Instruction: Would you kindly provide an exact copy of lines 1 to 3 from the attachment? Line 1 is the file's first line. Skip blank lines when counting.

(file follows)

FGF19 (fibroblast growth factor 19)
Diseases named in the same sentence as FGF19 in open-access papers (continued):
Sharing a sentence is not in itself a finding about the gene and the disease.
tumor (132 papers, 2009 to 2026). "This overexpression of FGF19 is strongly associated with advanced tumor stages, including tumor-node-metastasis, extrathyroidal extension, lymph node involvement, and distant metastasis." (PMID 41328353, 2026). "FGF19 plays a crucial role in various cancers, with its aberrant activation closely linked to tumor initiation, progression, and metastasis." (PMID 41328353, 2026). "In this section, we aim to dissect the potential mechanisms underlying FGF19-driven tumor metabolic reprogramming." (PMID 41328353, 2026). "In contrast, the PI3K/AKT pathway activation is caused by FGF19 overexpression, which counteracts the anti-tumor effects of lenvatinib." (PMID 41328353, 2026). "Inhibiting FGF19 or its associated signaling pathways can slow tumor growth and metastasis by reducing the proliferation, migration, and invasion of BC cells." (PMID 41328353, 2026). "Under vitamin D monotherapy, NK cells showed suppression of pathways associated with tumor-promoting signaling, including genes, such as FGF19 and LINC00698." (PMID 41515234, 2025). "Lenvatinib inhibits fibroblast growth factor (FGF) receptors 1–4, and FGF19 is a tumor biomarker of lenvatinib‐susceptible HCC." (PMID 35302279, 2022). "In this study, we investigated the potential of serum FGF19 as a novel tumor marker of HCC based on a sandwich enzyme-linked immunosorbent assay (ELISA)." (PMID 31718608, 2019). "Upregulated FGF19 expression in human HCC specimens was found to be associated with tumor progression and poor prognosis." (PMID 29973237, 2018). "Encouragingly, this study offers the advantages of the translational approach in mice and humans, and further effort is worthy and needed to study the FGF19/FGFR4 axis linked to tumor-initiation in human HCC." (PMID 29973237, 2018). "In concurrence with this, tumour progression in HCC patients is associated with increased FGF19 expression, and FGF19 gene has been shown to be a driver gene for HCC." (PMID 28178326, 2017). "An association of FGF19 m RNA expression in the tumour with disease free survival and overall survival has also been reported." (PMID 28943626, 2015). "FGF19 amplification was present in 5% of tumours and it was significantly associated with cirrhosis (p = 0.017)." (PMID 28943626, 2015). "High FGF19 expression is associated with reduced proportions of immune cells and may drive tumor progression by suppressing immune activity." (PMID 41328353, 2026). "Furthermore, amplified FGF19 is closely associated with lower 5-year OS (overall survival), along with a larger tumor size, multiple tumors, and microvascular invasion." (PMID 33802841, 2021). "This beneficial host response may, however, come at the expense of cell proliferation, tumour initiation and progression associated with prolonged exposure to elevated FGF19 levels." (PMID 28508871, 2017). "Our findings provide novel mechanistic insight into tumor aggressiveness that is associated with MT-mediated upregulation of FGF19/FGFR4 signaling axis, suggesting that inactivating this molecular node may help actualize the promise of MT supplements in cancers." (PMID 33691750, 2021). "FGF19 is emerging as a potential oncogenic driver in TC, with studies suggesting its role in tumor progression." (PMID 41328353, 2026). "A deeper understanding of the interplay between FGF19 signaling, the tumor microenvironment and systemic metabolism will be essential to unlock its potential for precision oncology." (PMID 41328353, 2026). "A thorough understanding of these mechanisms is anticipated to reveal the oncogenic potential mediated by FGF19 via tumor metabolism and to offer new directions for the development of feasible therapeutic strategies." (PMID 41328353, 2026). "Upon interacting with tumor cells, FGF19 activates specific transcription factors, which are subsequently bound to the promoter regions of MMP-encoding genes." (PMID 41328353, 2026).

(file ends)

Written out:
FGF19 (fibroblast growth factor 19)
Diseases named in the same sentence as FGF19 in open-access papers (continued):
Sharing a sentence is not in itself a finding about the gene and the disease.